Second Life: A Digital Disneyland
Hyde Park, London, is alive tonight. The stars are out and a breeze rustles through the trees. Couples sit on benches holding hands, friends stroll around in groups chatting about the latest gossip, strangers meet underneath gas lamps to flirt, and a fox and a young Victorian woman clad in black lipstick play a friendly game of chess. Wait — a furry fox and a 19th century woman playing chess?
This is the world of Second Life, a popular online role-playing game where players can meet, socialize and travel the world under the guise of customized avatars.
Within the realms of this virtual reality the Great Wall of China is only a click away and it is possible to be anyone you want to. Want blond hair? Want to be skinnier? Want your own private loft in New York? Done. Just go to options and your avatar can sport the latest fashion, be ten pounds lighter, and live in the slickest bachelor pad in the city. With endless possibilities like these, it’s no wonder that millions of players log in everyday to experience the online thrills of Second Life.
And surprisingly enough, the average age of a Second Life player is 26.
“The appeal of Second Life is that it’s a new platform for social networking … musicians can play shows … filmmakers can show films,” one 24-year-old Second Life player explained.
Launched in 2003, Second Life has indeed become a launching pad for many artists. Concerts are periodically held at in-world venues, from bands like Duran Duran and Regina Spektor taking advantage of this online novelty by playing live gigs through their 3-D avatars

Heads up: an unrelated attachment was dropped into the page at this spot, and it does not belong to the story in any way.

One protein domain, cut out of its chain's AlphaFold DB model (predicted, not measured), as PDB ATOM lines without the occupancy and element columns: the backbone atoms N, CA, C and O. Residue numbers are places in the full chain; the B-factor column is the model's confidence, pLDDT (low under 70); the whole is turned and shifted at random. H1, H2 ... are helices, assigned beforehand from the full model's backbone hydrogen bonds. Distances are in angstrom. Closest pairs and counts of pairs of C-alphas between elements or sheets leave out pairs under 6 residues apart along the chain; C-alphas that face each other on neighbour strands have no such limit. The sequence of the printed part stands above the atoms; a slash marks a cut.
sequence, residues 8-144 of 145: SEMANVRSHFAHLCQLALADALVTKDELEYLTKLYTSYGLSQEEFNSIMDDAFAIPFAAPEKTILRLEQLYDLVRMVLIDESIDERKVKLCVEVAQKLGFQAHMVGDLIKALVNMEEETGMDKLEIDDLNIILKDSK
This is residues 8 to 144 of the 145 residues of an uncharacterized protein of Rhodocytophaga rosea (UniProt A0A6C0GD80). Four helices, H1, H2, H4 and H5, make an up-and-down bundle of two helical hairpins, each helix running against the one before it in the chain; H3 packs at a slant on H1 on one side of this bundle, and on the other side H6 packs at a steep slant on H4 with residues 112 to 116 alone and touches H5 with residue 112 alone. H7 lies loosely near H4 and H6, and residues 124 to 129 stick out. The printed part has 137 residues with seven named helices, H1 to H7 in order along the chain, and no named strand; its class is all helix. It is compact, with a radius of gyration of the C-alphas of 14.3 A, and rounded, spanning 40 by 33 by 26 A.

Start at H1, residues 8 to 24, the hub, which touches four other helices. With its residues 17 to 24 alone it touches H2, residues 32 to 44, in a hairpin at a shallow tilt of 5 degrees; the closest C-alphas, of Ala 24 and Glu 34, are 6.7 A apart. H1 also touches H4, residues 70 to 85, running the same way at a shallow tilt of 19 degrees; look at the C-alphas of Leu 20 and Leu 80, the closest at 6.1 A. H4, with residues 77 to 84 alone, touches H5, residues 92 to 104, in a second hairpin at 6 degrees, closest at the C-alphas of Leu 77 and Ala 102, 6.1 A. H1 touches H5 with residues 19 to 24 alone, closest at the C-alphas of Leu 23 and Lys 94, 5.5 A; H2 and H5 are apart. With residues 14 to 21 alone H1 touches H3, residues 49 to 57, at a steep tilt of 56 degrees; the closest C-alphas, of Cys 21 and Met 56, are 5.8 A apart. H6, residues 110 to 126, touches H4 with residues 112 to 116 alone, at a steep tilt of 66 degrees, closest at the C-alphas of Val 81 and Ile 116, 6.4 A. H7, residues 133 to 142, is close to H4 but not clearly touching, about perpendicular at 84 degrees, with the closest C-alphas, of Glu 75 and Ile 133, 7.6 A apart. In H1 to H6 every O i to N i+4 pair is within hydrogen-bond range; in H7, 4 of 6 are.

Take, for example, up and coming Second Life socialite Paulina Sazon, age 34. Sazon joined Second Life along with a group of friends as a simple way of exploring their identities, going from “fat to thin, animal fetish to stepford wife.”
Soon, Sazon began realizing the marketing potential of Second Life and created Maple Grove. The virtual city grew to include big names like Toys ‘R’ Us and Sears, where actual merchandise could be purchased through the world of Second Life and shipped the next day. Maple Grove soon became the center for Canada’s music life, boasting a concert hall where featured Canadian artists and other Second Life musicians can play their music. Sazon’s “social experiment” ended up making over $20,000 in real-life sales.
Yet not everyone agrees with the social and commercial impact Second Life has made. UCI film and media studies major Jeremy Steinberg was first introduced to Second Life as part of an assignment for his Film 85C class. Despite understanding the appeal of Second Life for many of its users, “I can’t imagine spending my free time doing that…its just weird playing a game that’s not real,” Steinberg said.
Despite such abjections, Second Life has already made a formidable impact at UCI. Libraries on campus have purchased an island in Second Life called Anteater Island, a place where students and instructors can come together to collaborate on a virtual level. Classes like Culture and Technology (US 12) and Reasoning and Modeling with Graphical Models (ICS 295) even held class on Anteater Island in previous quarters. Students in these courses teamed up to build computer games in Second Life and explore its online resources. The possibility of allotting parcels of the island to individual classes for an entire quarter has also been expressed.